The ensuing deal announced on Friday cushions some of the blow SoftBank has suffered with its investment in WeWork. It has invested at least $18.5 billion in WeWork since 2017, including $6 billion when a fundraising round valued the startup at $47 billion in January 2019.
The sources described the meeting between Neumann and Ranadive on condition of anonymity. Representatives for Neumann, WeWork, UBS and SoftBank declined to comment. Ranadive did not respond to multiple requests for comment.
Neumann, who has kept a low profile since his unceremonious ouster after WeWork’s failed IPO attempt in 2019, has had a contentious relationship with SoftBank.
The Japanese tech investment giant pushed for his ouster before it took over WeWork in a $10 billion rescue financing deal in October 2019. It later backtracked on an agreement to buy $3 billion of WeWork shares from Neumann and other investors, citing criminal and civil investigations into WeWork, the company’s failure to restructure a joint venture in China, and the shift to remote work due to the COVID-19 outbreak.
One week before the case was due to go to trial, SoftBank reached a settlement with Neumann and other investors in February to pay out about half of its original commitment. It did not want the potential legal liability to jeopardize the SPAC deal, the sources said.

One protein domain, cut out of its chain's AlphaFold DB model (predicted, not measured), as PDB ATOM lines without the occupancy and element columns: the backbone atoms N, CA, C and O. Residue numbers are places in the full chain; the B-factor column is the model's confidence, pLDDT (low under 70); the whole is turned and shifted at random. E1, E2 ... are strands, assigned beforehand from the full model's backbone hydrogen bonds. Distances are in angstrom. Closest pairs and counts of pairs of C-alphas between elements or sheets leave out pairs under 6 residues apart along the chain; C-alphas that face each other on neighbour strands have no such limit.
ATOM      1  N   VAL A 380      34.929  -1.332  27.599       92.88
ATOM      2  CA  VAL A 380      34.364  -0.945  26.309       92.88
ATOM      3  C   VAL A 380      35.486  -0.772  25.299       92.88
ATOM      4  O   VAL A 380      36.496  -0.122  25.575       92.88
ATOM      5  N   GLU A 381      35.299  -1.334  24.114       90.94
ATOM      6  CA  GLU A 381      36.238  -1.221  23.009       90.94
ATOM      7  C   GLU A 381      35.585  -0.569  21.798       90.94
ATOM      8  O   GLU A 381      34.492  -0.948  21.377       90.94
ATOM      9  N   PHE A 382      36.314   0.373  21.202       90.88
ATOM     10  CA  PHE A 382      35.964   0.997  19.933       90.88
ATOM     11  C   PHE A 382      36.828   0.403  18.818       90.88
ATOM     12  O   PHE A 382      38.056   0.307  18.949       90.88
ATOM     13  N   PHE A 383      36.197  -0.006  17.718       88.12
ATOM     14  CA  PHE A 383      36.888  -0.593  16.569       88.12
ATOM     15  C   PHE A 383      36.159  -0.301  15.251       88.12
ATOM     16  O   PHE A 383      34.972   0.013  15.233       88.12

Neumann also stands to benefit from the SPAC deal as he still has a roughly 10% stake in WeWork, worth around $790 million.
Neumann had no role in the SPAC deal after his discussion with Ranadive, the sources said. Ranadive and his team began discussions with WeWork in December. SoftBank Chief Operating Officer and WeWork Executive Chairman Marcelo Claure led the negotiations on behalf of SoftBank, with SoftBank CEO Masayoshi Son also stepping in, one of the sources said.
WeWork was apprehensive about opting for a traditional IPO following its failed attempt in 2019, and its options for a SPAC deal were limited. BowX was the only SPAC that expressed a serious interest in WeWork, two of the sources said.
Ranadive, a 63-year-old technology executive turned investor and owner of the Sacramento Kings basketball team, said last week WeWork stood to benefit from a shift by many companies to a hybrid model of working that calls for employees to come in to a workplace just a few days a month.
He called the shift a tailwind for WeWork.
The deal was received well by Wall Street, with BowX shares ending trade on Friday up 20% following the merger’s announcement.
WeWork’s valuation was revised down in the final stages of the negotiations. Investors participating in the private investment in public equity (PIPE) transaction managed to drive down WeWork’s valuation in the agreement from $9.9 billion to $9 billion, including debt, the sources said. The size of the PIPE increased to $800 million from $500 million.
Ranadive and the rest of the BowX senior team will receive WeWork shares worth almost $90 million after investing $11.7 million of their own money. They will be restricted from selling these shares for the first year unless certain share price targets are met.